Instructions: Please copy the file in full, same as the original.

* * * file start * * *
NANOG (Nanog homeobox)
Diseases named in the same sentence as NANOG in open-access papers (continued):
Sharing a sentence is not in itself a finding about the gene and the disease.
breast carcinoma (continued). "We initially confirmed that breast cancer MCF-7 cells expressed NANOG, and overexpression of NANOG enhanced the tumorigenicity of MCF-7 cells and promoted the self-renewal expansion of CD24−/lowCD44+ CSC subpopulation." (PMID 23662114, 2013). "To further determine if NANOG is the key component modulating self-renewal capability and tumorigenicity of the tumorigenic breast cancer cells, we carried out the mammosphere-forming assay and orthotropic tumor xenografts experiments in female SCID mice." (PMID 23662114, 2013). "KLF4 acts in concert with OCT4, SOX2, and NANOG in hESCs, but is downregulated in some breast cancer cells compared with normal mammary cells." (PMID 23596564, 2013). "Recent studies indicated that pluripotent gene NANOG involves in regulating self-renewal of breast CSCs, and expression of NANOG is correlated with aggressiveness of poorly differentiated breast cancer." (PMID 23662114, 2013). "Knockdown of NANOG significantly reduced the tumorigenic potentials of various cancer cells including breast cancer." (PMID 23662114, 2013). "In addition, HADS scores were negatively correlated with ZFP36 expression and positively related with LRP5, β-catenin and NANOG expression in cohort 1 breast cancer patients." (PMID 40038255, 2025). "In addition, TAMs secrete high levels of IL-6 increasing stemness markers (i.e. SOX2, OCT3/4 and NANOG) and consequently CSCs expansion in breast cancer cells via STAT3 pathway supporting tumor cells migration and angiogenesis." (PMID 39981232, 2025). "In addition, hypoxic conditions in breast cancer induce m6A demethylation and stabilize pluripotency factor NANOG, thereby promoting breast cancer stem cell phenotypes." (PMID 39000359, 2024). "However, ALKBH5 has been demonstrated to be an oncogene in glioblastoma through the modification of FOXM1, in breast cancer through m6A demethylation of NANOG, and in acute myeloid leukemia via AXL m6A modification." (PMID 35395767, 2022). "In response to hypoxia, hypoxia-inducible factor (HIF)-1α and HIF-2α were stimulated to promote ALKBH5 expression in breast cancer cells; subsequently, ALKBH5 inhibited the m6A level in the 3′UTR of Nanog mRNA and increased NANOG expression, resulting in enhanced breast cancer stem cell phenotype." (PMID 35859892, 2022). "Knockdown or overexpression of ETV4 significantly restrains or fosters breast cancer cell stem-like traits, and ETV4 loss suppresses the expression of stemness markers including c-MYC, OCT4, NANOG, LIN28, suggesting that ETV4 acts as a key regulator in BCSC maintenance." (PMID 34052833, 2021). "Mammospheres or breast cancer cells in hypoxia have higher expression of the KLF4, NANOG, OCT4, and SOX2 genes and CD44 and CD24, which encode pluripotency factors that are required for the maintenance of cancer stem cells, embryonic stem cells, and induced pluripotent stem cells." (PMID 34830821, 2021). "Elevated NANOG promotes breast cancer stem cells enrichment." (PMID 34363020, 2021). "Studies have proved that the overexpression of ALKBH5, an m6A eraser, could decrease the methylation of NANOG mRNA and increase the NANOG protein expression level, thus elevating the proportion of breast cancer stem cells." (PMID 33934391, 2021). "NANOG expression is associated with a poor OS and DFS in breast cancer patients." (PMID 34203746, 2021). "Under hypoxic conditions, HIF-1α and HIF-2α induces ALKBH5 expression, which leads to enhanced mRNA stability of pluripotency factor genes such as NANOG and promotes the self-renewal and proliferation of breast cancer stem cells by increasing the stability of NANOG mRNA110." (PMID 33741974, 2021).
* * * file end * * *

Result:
NANOG (Nanog homeobox)
Diseases named in the same sentence as NANOG in open-access papers (continued):
Sharing a sentence is not in itself a finding about the gene and the disease.
breast carcinoma (continued). "We initially confirmed that breast cancer MCF-7 cells expressed NANOG, and overexpression of NANOG enhanced the tumorigenicity of MCF-7 cells and promoted the self-renewal expansion of CD24−/lowCD44+ CSC subpopulation." (PMID 23662114, 2013). "To further determine if NANOG is the key component modulating self-renewal capability and tumorigenicity of the tumorigenic breast cancer cells, we carried out the mammosphere-forming assay and orthotropic tumor xenografts experiments in female SCID mice." (PMID 23662114, 2013). "KLF4 acts in concert with OCT4, SOX2, and NANOG in hESCs, but is downregulated in some breast cancer cells compared with normal mammary cells." (PMID 23596564, 2013). "Recent studies indicated that pluripotent gene NANOG involves in regulating self-renewal of breast CSCs, and expression of NANOG is correlated with aggressiveness of poorly differentiated breast cancer." (PMID 23662114, 2013). "Knockdown of NANOG significantly reduced the tumorigenic potentials of various cancer cells including breast cancer." (PMID 23662114, 2013). "In addition, HADS scores were negatively correlated with ZFP36 expression and positively related with LRP5, β-catenin and NANOG expression in cohort 1 breast cancer patients." (PMID 40038255, 2025). "In addition, TAMs secrete high levels of IL-6 increasing stemness markers (i.e. SOX2, OCT3/4 and NANOG) and consequently CSCs expansion in breast cancer cells via STAT3 pathway supporting tumor cells migration and angiogenesis." (PMID 39981232, 2025). "In addition, hypoxic conditions in breast cancer induce m6A demethylation and stabilize pluripotency factor NANOG, thereby promoting breast cancer stem cell phenotypes." (PMID 39000359, 2024). "However, ALKBH5 has been demonstrated to be an oncogene in glioblastoma through the modification of FOXM1, in breast cancer through m6A demethylation of NANOG, and in acute myeloid leukemia via AXL m6A modification." (PMID 35395767, 2022). "In response to hypoxia, hypoxia-inducible factor (HIF)-1α and HIF-2α were stimulated to promote ALKBH5 expression in breast cancer cells; subsequently, ALKBH5 inhibited the m6A level in the 3′UTR of Nanog mRNA and increased NANOG expression, resulting in enhanced breast cancer stem cell phenotype." (PMID 35859892, 2022). "Knockdown or overexpression of ETV4 significantly restrains or fosters breast cancer cell stem-like traits, and ETV4 loss suppresses the expression of stemness markers including c-MYC, OCT4, NANOG, LIN28, suggesting that ETV4 acts as a key regulator in BCSC maintenance." (PMID 34052833, 2021). "Mammospheres or breast cancer cells in hypoxia have higher expression of the KLF4, NANOG, OCT4, and SOX2 genes and CD44 and CD24, which encode pluripotency factors that are required for the maintenance of cancer stem cells, embryonic stem cells, and induced pluripotent stem cells." (PMID 34830821, 2021). "Elevated NANOG promotes breast cancer stem cells enrichment." (PMID 34363020, 2021). "Studies have proved that the overexpression of ALKBH5, an m6A eraser, could decrease the methylation of NANOG mRNA and increase the NANOG protein expression level, thus elevating the proportion of breast cancer stem cells." (PMID 33934391, 2021). "NANOG expression is associated with a poor OS and DFS in breast cancer patients." (PMID 34203746, 2021). "Under hypoxic conditions, HIF-1α and HIF-2α induces ALKBH5 expression, which leads to enhanced mRNA stability of pluripotency factor genes such as NANOG and promotes the self-renewal and proliferation of breast cancer stem cells by increasing the stability of NANOG mRNA110." (PMID 33741974, 2021).